Scanning in Linux with iscan and XSane

Jack Wallen
Nov 1, 2009
Updated • Feb 13, 2018

If you are one of those that depends upon a scanner for your daily work, and you want to handle this task using the Linux operating system, you are in luck.

In the past, Linux has had some serious issues with scanning tools. When USB scanners replaced the old parallel port scanners it seemed nothing would work. But, as usual, Linux caught up and USB scanner support started appearing. Now many scanners are supported under Linux and the tools available for scanning have improved greatly. The improvements in scanner support have been made possible by the Sane Project.

The first thing you will want to do is check the Sane supported scanner listing on the Sane Project site. But don't let your scanner not being on that list stop you. My Epson Perfection V30 was not on the list and I still managed to get it working with the help of iscan. The iscan package is a simple scanning tool for Epson scanners.  You can find the iscan tool within Synaptic. The iscan tool also integrates perfectly into The GIMP, so all your image needs can be met within one tool. But iscan is not the only option. There is also the Xsane tool, which is far more powerful than iscan. Let's take a look at both of these scanning utilities to see how scanning is handled under the Linux operating system.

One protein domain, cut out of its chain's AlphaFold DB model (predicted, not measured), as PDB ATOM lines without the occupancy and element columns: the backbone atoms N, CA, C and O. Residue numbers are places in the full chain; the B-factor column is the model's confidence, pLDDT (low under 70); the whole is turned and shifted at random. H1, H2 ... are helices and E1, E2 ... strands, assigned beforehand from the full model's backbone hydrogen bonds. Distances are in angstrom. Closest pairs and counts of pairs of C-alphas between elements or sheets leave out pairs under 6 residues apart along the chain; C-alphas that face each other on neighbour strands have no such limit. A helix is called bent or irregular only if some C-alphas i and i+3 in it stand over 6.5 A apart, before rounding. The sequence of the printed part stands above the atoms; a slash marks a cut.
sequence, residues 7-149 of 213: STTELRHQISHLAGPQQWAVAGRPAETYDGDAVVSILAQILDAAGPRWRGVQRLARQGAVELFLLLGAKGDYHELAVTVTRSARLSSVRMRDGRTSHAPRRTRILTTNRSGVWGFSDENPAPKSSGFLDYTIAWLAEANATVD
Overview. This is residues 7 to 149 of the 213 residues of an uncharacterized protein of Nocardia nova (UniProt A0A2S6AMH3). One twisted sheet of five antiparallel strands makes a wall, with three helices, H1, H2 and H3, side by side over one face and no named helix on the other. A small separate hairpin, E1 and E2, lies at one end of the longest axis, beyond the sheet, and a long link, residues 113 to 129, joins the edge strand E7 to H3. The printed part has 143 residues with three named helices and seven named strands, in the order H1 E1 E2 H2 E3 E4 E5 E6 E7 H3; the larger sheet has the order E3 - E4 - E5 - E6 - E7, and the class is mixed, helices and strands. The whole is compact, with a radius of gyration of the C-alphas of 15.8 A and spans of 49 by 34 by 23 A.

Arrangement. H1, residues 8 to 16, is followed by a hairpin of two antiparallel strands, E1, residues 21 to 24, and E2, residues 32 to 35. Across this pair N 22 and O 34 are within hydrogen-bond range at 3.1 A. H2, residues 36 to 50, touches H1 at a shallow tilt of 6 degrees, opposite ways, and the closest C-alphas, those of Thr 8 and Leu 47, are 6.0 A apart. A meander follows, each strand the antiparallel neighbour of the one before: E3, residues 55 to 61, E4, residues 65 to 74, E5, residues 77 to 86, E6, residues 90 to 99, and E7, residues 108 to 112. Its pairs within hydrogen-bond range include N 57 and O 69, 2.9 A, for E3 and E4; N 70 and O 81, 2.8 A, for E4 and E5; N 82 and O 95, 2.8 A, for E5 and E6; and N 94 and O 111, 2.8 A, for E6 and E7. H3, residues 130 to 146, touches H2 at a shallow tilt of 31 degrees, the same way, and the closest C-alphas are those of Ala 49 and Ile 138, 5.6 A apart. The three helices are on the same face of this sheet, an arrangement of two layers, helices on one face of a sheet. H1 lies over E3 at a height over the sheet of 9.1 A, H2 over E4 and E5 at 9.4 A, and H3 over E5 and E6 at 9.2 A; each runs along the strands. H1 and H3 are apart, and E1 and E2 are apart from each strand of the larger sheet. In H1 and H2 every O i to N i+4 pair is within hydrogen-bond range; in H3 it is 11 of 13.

NOTE: This article is not going to cover getting your scanner to work under Linux. If your scanner is not listed in the Sane hardware listing, your best bet is to google your model numer and your distribution. For example, in my case I would google epson perfection v30 ubuntu 9.10. You should come up with results that will tell you what approximate drivers to use to get your scanner working.


Figure 1
Figure 1